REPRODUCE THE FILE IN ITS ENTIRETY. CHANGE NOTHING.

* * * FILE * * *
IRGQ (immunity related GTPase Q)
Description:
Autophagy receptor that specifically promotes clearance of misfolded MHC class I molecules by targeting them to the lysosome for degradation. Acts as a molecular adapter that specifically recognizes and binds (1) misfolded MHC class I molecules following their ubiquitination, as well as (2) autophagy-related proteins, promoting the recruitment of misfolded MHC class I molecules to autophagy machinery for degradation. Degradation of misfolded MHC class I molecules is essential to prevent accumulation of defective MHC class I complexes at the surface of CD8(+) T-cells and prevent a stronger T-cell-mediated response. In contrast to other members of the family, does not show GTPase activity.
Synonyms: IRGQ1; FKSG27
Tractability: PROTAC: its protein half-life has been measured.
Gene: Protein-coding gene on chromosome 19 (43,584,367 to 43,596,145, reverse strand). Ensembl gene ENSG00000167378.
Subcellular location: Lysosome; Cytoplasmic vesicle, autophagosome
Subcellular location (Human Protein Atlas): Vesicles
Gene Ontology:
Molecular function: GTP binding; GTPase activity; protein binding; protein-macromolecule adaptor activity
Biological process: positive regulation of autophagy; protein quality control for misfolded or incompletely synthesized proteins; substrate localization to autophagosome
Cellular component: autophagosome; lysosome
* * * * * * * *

IRGQ (immunity related GTPase Q)
Description:
Autophagy receptor that specifically promotes clearance of misfolded MHC class I molecules by targeting them to the lysosome for degradation. Acts as a molecular adapter that specifically recognizes and binds (1) misfolded MHC class I molecules following their ubiquitination, as well as (2) autophagy-related proteins, promoting the recruitment of misfolded MHC class I molecules to autophagy machinery for degradation. Degradation of misfolded MHC class I molecules is essential to prevent accumulation of defective MHC class I complexes at the surface of CD8(+) T-cells and prevent a stronger T-cell-mediated response. In contrast to other members of the family, does not show GTPase activity.
Synonyms: IRGQ1; FKSG27
Tractability: PROTAC: its protein half-life has been measured.
Gene: Protein-coding gene on chromosome 19 (43,584,367 to 43,596,145, reverse strand). Ensembl gene ENSG00000167378.
Subcellular location: Lysosome; Cytoplasmic vesicle, autophagosome
Subcellular location (Human Protein Atlas): Vesicles
Gene Ontology:
Molecular function: GTP binding; GTPase activity; protein binding; protein-macromolecule adaptor activity
Biological process: positive regulation of autophagy; protein quality control for misfolded or incompletely synthesized proteins; substrate localization to autophagosome
Cellular component: autophagosome; lysosome